Norway: Economy firmly in recovery as Q2 GDP growth beats expectations
August 23, 2017
In Q2, the total economy expanded a seasonally-adjusted 1.1% from a quarter earlier, accelerating markedly from the tepid 0.2% growth recorded in Q1. The bright print, which beat market expectations of a more timid 0.6% expansion, was largely the result of a rebound in the country’s offshore oil and gas sector, which had contracted sharply in Q1. Meanwhile, mainland GDP, which excludes petroleum activities and related ocean transport, was stable at 0.7% in Q2 from a quarter earlier, following an upward revision to Q1’s result (previously reported: +0.6% quarter-on-quarter)—a back-to-back tie for the strongest print in three years.
In annual terms, however, the health of the economy appeared less certain. In Q2, total GDP growth fell to 0.2% from a year earlier (Q1: +2.5% year-on-year; previously reported, Q1: +2.6% yoy), while mainland GDP growth contracted 0.2% (Q1: +2.5% yoy; previously reported, Q1: +3.1% yoy).
Domestic demand was broadly in line with the moderately improved overall picture. Fixed investment, however, stood, outgrowing 3.2% from a quarter earlier (Q1: -0.6% qoq) following two quarters of contraction—a nearly five-year high that underscored the sharp climb in business confidence since the outset of the year. Meanwhile, private consumption rose 1.0% (Q1: +0.6% qoq), in line with falling unemployment, while government consumption decelerated to 0.4% (Q1: +0.8% qoq).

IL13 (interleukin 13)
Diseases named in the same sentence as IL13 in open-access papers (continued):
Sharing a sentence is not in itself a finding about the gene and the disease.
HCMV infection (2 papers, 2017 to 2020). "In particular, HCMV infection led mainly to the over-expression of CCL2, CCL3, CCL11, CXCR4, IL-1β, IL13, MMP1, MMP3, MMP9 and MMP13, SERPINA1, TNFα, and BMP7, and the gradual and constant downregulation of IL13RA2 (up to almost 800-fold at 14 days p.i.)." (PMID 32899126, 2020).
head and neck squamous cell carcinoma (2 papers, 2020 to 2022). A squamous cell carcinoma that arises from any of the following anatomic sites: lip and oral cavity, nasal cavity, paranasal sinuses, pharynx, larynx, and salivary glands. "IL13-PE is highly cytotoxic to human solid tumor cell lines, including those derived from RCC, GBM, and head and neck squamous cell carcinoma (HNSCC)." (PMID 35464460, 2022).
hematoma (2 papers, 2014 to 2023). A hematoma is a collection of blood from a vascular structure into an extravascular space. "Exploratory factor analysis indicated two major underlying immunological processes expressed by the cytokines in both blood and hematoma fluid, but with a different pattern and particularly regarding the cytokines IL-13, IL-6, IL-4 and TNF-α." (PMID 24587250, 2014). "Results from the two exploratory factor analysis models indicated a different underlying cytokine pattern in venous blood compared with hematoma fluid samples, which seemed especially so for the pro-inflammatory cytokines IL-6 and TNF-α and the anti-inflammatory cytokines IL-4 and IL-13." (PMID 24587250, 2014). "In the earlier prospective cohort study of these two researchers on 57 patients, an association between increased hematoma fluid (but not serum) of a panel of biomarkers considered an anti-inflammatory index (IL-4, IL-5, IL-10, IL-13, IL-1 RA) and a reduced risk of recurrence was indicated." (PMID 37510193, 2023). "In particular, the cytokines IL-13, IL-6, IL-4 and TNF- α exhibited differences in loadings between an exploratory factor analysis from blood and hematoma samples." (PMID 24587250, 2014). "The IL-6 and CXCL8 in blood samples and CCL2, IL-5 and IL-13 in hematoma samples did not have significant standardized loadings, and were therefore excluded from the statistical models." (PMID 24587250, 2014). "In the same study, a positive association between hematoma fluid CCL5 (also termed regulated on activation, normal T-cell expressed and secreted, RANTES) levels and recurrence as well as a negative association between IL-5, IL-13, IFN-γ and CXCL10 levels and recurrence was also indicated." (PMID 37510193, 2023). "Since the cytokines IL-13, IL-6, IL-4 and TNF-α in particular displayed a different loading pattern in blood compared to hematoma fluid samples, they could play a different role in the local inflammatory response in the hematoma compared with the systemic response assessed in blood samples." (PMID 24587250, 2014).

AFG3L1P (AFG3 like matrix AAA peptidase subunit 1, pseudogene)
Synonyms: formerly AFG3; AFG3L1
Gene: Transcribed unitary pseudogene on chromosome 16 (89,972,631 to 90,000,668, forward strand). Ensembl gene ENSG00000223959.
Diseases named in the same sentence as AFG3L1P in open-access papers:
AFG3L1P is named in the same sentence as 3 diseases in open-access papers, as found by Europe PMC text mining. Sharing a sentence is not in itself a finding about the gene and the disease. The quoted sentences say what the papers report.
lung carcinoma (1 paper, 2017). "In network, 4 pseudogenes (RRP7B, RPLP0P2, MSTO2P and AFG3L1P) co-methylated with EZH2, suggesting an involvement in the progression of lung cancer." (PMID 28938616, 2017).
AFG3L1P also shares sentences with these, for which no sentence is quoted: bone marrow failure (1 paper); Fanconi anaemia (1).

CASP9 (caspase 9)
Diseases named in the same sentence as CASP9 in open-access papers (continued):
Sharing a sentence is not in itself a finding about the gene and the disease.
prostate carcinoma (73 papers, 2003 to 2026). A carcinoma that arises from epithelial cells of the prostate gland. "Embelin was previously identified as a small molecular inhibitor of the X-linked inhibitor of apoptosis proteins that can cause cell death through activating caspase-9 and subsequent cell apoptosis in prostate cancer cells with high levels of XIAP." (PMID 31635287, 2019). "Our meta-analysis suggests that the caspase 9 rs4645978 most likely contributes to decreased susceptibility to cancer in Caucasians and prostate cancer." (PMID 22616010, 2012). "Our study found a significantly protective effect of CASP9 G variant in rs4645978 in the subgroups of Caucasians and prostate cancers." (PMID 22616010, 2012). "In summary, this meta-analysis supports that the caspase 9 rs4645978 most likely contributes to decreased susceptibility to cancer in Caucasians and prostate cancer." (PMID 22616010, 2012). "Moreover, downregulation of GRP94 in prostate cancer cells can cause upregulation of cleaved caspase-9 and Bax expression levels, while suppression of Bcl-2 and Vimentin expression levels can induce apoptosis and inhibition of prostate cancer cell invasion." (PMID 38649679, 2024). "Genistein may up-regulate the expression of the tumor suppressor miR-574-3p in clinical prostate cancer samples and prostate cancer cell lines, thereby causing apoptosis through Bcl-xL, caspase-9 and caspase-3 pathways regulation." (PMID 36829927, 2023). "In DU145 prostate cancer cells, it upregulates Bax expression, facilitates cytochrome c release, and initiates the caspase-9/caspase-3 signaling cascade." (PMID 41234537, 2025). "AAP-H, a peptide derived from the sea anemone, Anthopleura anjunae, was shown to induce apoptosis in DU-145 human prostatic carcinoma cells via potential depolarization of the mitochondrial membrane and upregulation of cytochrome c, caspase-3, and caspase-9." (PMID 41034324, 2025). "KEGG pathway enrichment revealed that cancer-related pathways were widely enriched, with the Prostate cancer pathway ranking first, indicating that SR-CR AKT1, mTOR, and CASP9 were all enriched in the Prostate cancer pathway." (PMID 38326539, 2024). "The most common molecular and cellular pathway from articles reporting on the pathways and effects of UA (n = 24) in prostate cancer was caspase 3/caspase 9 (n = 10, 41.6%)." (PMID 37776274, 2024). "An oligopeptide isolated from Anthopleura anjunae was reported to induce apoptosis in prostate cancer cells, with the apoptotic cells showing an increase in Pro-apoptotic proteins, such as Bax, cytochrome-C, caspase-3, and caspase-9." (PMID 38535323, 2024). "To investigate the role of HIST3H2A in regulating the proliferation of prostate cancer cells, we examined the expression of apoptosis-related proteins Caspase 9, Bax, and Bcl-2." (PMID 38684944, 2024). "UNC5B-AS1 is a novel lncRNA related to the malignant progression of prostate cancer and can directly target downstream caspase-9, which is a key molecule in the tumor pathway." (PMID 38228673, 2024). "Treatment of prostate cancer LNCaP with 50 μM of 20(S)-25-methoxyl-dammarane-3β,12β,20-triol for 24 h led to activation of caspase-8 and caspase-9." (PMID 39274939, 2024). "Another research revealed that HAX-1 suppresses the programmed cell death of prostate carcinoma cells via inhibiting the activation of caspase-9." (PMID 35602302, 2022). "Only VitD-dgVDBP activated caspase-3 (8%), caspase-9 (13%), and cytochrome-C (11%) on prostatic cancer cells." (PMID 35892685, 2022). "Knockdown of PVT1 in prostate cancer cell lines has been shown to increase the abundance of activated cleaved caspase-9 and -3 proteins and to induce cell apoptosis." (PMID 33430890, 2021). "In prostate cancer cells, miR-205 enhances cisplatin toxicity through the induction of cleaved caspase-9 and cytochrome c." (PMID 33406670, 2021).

Encouragingly, the external sector experienced a turnaround in Q2. Exports grew 1.0% (Q1: -0.9% qoq) following a revised contraction in Q1 (previously reported: +0.9% qoq), largely due to higher shipments of refined products. Moreover, exports of traditional goods—which exclude crude oil, natural gas, natural gas condensates, ships and oil platforms—again grew robustly despite decelerating from a quarter earlier (Q2: +3.0% qoq; Q1: +6.0% qoq). Imports, on the other hand, contracted 0.4% (Q1: +4.3% qoq); imports of traditional goods fell even more sharply.
Author: Christopher Thomas, Economist